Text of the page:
Like so many other good things in life, sleep is best in moderation. A multiyear study of older adults found that both short and long sleepers experienced greater cognitive decline than people who slept a moderate amount, even when the effects of early Alzheimer’s disease were taken into account. The study was led by researchers at Washington University School of Medicine in St. Louis.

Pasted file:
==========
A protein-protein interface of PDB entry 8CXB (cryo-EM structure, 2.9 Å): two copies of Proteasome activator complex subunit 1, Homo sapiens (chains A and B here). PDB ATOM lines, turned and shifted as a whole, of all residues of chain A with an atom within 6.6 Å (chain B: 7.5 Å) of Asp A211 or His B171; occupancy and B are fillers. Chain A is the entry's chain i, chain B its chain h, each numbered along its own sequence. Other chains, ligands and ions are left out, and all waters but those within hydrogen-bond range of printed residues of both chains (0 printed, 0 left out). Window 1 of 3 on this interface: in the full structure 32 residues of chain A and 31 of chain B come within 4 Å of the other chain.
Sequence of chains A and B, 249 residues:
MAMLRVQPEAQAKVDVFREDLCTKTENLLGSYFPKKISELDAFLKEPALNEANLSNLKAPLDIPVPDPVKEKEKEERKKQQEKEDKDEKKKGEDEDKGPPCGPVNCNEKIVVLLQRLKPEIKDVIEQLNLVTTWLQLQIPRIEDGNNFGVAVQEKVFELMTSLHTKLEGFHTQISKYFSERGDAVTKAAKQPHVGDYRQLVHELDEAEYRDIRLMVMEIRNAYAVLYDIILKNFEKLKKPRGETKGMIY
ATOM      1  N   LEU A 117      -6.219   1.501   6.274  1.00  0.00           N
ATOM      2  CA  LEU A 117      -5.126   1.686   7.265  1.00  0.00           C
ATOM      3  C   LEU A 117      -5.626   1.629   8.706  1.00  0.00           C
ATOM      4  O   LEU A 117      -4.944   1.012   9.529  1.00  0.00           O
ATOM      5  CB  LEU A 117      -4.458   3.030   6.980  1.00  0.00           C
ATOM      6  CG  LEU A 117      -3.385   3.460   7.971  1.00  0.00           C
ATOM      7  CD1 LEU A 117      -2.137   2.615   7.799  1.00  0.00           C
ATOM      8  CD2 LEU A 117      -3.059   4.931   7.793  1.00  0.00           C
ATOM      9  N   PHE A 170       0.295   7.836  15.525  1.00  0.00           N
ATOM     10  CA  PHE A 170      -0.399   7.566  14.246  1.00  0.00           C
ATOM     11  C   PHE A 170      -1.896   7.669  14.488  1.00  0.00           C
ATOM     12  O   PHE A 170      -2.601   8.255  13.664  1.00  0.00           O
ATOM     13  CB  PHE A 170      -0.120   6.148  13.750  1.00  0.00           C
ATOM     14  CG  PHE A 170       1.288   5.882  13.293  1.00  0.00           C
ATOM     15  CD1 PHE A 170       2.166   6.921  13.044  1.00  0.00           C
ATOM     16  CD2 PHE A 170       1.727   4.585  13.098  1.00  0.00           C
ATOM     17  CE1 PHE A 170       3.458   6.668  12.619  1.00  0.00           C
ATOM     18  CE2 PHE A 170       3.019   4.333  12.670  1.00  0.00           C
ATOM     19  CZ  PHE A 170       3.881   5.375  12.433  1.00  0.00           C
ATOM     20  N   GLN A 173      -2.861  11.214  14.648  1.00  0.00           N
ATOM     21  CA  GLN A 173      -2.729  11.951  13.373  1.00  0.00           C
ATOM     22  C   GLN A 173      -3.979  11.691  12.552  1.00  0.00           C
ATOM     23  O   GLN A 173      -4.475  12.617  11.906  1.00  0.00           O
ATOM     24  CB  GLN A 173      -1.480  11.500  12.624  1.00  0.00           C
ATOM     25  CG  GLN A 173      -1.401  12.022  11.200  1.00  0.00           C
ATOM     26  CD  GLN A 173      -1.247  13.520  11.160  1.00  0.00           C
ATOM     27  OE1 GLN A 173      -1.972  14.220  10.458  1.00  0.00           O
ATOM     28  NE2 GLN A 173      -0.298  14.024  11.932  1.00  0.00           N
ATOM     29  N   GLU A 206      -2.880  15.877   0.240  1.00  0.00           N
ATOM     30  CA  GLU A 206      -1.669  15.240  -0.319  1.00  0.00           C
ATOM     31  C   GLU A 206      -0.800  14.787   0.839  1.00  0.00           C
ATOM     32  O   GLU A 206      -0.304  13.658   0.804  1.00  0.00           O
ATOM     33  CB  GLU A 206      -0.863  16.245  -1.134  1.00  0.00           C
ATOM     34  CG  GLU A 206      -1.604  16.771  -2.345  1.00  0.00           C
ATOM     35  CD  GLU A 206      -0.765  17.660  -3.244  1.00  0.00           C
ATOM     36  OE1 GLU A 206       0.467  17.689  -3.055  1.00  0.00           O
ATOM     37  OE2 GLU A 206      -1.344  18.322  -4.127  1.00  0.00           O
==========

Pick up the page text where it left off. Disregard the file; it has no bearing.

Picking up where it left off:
Poor sleep and Alzheimer’s disease are both associated with cognitive decline, and separating out the effects of each has proven challenging. By tracking cognitive function in a large group of older adults over several years and analyzing it against levels of Alzheimer’s-related proteins and measures of brain activity during sleep, the researchers generated crucial data that help untangle the complicated relationship among sleep, Alzheimer’s and cognitive function. The findings could aid efforts to help keep people’s minds sharp as they age.